Why is seaweed healthy?
Did you know that by adding seaweed to legumes while they are cooking helps to soften them and also helps to detoxify them? For improved flavour and digestion, more nutrients, and faster cooking, place soaked kombu or kelp seaweed in the bottom of the pot. Add 1 part seaweed to 6 or more parts legumes. Use seaweed soak water to cook grains and vegetables.
In 2010 I was lucky enough to train with Paul Pitchford, author of Healing with Whole Foods who declares that sea vegetables and seaweeds are the highest plant source of minerals. Minerals in seaweeds (and any plant) are much more easily assimilated than minerals in supplements, which are often from non-living sources. By rotating various seaweeds through a diet, all minerals, including trace minerals, are made available. Sea vegetables are the richest source of magnesium including wakame, kombu, kelp, hijiki, arame and dulse.
Most seaweeds are mucilaginous (slippery) in texture when soaked, and have a briny, salty, earthy flavour. They help to lubricate the intestines and moisten dry symptoms, especially for the skin and lungs. Seaweed is very useful for transforming and resolving phlegm in the lungs and therefore can be used to treat coughs with yellow or green mucus. Seaweeds are one of the most nutritious ingredients on the planet due to the mineral content and are very high in calcium.
The texture can range from rubbery to crispy and crunchy. It’s naturally high in glutamic acid, which is a flavouring agent most notably found in monosodium glutamate (MSG) and responsible for its umami taste.
How to use
- Soak for warm water for 3–4 minutes. Drain and reserve the soaking liquid for soup or stock, or drink as a medicinal tonic.
- Adding a strip of seaweed to soups, stocks and slow cooks can boost the mineral content enormously. Cook down or discard before serving if preferred.
- Add to baked vegetable and stir-fry dishes, or add to spreads such as dips or dressings to thicken and boost the mineral content.
- Add snipped toasted nori to garnish soups, salads and stir fry.
- Seaweed can be added to dressings, compound butter, spreads, soups, stews, salads, eggs, rice, noodles, and even desserts.
Wakame Undaria pinnatifida is a popular Japanese seaweed that you know from your miso soup. It is an olive-purple in colour and expands nearly tenfold and turns a dark greenish colour when soaked. It grows in wing-like fronds from around 40 cm long to twenty feet in kelp forests. Wakame is a type of brown algae that comes from the cold waters off the coast of Japan, China, and Korea. Try adding wakame to sauerkraut.
Nori Porphyra tenera is typically sold in dried, toasted sheets and are dusky-jade in colour. The fronds are hollow tubes that flutter in the water—some are like ruffled fans, while others are large and flat. The fibre of nori are more tender than other seaweeds. It is known as laver in Scotland and sloke in Ireland.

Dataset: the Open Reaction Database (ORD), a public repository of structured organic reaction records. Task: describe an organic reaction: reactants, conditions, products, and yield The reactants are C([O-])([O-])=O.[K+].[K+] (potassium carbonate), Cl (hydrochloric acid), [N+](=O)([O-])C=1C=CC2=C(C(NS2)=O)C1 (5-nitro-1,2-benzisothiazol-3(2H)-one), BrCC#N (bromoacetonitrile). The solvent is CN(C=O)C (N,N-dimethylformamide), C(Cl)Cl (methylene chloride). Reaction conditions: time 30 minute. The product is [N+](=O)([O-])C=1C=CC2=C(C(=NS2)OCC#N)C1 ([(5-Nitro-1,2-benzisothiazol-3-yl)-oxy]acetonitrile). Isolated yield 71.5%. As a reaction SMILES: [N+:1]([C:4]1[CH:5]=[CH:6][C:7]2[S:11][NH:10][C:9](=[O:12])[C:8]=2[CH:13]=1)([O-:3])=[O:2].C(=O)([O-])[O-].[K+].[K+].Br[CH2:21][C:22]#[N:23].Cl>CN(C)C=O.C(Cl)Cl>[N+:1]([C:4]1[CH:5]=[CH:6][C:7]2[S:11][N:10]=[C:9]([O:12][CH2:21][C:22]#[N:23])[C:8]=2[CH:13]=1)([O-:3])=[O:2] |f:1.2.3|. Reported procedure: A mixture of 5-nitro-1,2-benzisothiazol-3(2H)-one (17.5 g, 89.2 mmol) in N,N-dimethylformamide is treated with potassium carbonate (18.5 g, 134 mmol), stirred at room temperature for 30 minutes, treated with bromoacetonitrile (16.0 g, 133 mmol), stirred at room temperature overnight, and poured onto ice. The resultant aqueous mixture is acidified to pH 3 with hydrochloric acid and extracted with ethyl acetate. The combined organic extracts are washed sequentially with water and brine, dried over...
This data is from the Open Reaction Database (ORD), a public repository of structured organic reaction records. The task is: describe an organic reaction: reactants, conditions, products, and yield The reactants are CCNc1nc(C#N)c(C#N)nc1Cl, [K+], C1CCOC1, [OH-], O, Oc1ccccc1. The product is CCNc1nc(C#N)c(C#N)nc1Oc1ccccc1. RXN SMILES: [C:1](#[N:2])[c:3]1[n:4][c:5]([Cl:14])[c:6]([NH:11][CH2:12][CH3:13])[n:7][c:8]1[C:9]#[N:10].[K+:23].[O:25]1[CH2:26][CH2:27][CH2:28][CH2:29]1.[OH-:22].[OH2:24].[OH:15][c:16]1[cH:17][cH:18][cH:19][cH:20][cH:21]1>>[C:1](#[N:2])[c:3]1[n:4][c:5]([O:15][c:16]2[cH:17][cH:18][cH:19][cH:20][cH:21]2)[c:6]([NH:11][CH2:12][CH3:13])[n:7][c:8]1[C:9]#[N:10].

Highest protein content (48% of dry weight) and most easily digested of the seaweeds; rich in vitamins A, B1, and niacin; decreases cholesterol; treats painful and difficult urination, goiter, edema, high blood pressure, cough with yellow mucus, beriberi, fatty cysts under the skin, warts, and rickets; aids in digestion, especially with fried foods.
Snip with scissors or crumble over salads, stews, casseroles, dressings, spreads, or desserts.
Red Algae: Nori, Agar, Dulse You might be most familiar with nori, the purplish-black seaweed often found wrapped around rice in the form of sushi. Nori is made by shredding seaweed, pressing it into thin sheets, and rack drying.
Agar is another type of red algae and is widely used as a vegetarian gelatine substitute given its unique gelling properties. Dulse is a red algae that can be found in whole-leaf, flaked, or granule form, and even smoked. Dulse is soft and chewy and doesn’t require any soaking or cooking. You can add it to salads, soups, or even omelettes. When you pan-fry dulse in a little oil, it takes on a distinct bacon-like flavour, especially the smoked variety.
Brown Algae: Kelp, Kombu
Kombu is an essential ingredient in Korean and Japanese cooking. It’s one of the main ingredients in dashi, a classic Japanese stock, along with bonito flakes (katsuobushi in Japanese).
Dashi is the foundation of many soups and stews, including the popular miso soup. You can also add a piece of kombu to a pot of simmering dried beans to enhance their flavour and digestibility.
Green Algae: Sea Lettuce, Aonori Sea lettuce is typically used in salads and soups. Aonori is typically dried and then made into a powder.
Ogonori harvested by Cody Possum from Byron Bay to Yamba, this red strands make for good texture, slightly chewy, very nutritious.
- Ma kombu – Is known as high grade. Slightly sweet. Dashi colour is clear.
- Rausu kombu – Quite soft. The dashi that is made from this kombu is rich, slightly yellow. This kombu is used for kombu tea as well.
- Rishiri kombu – Tastes quite salty, dashi is clear. Often used in Kyo-Ryori (Kyoto cuisine).
- Hidaka kombu – Soft and easy to extract the flavour in boiling water, so this kombu is actually used as food ingredients. Often used in Kanto (Tokyo) area. Used in Oden.
- Atsuba kombu – Often covered with white powder that contains umami. Really thick and used in sushi.
- Naga kombu – This kombu is quite thin compared to others. Used in Okinawan cuisine.
- Hosome kombu – Is really thin and bit sticky. Used as topping.
How to make Sam’s Gomasio seaweed sprinklePrint